• Another teacher in my school, Bu Mut, says she will complete the hajj in 2016. She has already planned and paid for her trip, but because there are so many people attempting to complete the pilgrimage, she has a long wait. She also said that if you sign up for the hajj today, you may be able to go by the year 2023. That blows my mind.
  • During the pilgrimage one visits Mecca and Medina for forty days. Bu Mut informed me that you can go on another version of the trip that last two weeks, but it’s much more expensive, since it’s designed for people who are busy an unable to leave their life for over a month.

In my school if a teacher goes on the hajj, then another teacher will take over their classes and get the absent teacher’s salary.

  • During the stay, one prays 5 times a day—like usual—in a mosque in Medina or better yet, in the Mosque al-Haram. The prayers said in Medina are 1,000 times stronger than those said anywhere else, and those said in the Mosque al-Haram are 100,000 times stronger.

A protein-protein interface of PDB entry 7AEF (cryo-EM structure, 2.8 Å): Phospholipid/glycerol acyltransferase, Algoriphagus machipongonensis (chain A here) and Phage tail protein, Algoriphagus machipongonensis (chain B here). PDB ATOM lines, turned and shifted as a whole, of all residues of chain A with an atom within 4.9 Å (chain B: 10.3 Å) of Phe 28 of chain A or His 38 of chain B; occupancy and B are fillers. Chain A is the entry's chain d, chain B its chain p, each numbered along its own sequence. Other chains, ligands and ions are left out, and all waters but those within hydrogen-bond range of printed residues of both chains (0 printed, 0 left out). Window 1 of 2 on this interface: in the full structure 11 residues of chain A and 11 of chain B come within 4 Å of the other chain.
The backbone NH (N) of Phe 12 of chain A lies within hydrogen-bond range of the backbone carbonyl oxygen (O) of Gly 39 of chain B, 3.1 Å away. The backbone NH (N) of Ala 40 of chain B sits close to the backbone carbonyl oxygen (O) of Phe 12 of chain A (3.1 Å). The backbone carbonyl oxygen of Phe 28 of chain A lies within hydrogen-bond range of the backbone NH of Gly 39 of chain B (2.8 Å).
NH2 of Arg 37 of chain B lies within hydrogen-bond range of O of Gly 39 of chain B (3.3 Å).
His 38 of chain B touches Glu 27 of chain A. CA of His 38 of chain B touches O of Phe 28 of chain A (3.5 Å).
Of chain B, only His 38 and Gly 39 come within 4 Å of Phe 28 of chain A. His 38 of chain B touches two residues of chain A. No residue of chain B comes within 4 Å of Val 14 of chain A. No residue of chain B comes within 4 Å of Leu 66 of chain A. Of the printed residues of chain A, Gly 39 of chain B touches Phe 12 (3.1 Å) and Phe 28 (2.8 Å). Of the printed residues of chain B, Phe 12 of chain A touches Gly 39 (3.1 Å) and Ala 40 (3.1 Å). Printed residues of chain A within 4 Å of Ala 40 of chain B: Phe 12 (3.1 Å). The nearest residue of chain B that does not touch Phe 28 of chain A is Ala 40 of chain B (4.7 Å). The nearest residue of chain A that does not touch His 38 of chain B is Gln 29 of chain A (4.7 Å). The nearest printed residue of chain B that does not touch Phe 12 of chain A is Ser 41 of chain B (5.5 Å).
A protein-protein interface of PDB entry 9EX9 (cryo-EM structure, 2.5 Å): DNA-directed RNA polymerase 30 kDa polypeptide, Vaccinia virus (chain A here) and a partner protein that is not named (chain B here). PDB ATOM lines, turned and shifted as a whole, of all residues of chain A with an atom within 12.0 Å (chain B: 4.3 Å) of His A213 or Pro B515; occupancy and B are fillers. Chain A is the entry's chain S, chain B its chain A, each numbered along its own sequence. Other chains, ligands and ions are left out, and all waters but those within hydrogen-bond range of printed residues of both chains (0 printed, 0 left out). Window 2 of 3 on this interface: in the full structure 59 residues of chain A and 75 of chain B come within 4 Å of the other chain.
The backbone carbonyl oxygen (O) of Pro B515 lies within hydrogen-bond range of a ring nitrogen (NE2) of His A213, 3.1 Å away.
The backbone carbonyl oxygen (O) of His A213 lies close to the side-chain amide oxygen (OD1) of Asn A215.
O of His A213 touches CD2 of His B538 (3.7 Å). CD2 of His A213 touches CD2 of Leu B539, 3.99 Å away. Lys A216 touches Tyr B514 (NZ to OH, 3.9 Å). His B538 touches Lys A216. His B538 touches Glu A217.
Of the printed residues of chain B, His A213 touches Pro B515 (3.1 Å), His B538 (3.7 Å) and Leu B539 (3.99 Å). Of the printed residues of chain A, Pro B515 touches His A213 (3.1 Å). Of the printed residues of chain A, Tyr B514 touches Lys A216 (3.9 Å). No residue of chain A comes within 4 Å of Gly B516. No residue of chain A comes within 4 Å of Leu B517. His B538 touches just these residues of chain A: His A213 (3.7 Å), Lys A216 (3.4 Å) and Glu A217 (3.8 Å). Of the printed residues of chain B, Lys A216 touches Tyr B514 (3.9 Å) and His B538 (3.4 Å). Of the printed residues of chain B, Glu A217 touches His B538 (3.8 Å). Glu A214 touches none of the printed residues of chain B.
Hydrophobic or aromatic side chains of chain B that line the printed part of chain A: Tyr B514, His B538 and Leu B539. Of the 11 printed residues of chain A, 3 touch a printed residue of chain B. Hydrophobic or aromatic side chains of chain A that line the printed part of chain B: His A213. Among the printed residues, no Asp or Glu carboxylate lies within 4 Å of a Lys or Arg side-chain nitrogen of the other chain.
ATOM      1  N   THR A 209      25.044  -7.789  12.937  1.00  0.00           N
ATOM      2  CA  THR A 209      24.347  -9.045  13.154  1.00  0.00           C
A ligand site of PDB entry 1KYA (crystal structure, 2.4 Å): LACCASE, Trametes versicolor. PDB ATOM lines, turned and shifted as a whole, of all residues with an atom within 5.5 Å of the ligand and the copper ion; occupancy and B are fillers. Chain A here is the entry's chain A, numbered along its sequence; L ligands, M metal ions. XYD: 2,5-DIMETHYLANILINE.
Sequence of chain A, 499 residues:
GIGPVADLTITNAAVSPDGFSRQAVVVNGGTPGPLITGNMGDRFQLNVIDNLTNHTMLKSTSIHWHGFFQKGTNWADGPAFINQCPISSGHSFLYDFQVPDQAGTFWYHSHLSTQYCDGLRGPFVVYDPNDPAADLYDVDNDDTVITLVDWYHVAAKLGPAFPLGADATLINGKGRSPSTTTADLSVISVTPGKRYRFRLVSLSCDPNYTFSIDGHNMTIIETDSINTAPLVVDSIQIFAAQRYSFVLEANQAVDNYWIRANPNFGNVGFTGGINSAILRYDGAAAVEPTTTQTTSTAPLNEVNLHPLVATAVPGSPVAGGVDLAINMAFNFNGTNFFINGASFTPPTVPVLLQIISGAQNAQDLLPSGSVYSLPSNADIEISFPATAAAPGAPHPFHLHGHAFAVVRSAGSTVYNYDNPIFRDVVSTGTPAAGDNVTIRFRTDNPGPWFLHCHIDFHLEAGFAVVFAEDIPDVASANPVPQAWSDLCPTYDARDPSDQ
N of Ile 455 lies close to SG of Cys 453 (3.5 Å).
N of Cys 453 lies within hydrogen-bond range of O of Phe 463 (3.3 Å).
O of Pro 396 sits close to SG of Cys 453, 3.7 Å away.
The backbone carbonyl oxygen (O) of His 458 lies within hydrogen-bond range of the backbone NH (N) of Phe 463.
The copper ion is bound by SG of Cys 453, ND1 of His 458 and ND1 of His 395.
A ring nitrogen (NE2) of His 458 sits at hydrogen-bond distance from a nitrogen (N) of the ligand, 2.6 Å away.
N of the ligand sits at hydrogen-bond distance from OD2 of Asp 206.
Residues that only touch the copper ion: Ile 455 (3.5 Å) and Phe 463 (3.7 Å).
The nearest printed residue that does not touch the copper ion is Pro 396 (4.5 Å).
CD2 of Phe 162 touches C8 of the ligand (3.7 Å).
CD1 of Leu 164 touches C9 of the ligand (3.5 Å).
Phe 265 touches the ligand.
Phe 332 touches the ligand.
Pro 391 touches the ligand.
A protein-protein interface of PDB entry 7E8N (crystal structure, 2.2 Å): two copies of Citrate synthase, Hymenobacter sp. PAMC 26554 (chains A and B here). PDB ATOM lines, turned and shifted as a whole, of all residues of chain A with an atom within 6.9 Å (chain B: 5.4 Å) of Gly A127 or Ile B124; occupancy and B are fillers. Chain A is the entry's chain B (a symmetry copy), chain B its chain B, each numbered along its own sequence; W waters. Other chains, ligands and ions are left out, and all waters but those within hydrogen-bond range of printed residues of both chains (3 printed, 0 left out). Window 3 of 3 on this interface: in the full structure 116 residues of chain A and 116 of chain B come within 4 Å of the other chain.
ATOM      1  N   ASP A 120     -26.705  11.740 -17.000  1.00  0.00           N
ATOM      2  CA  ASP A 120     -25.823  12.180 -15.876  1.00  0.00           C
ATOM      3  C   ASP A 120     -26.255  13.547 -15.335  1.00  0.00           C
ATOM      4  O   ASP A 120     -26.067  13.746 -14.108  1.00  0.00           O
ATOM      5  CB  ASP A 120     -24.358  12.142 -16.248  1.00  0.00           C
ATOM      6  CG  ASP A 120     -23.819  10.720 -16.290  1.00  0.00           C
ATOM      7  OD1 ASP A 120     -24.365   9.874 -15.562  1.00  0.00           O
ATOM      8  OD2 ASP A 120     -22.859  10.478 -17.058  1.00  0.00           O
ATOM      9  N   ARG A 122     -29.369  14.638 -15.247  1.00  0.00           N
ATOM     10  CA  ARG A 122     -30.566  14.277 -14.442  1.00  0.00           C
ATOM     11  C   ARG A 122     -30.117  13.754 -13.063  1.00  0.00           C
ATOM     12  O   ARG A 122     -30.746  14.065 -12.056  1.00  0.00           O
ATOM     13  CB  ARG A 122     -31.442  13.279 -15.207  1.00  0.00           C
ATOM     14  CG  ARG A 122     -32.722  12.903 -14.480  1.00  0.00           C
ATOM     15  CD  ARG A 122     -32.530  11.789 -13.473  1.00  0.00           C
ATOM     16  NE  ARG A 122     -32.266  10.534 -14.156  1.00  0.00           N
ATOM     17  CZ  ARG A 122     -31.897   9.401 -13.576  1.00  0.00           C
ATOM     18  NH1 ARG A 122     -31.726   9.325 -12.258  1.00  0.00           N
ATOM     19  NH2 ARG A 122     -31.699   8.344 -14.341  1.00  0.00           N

• Another sunnah, or tradition, to complete while in Mecca is the tawaf, the act of walking around the ka’bah, the holy shrine, seven times. The ka’bah is Islam’s holiest site and Muslims from all over the world face it as they pray throughout the day.

And that concludes the Islamic year. As for the note-less months—apparently there’s not much going on those months outside of the usual, which is a relief for me. I can’t make it through another shame like not participating in Ramadhan. At least not until next year—when it’s likely I’ll wimp out again and resume my tasting duties. (Believe me, it’s important.)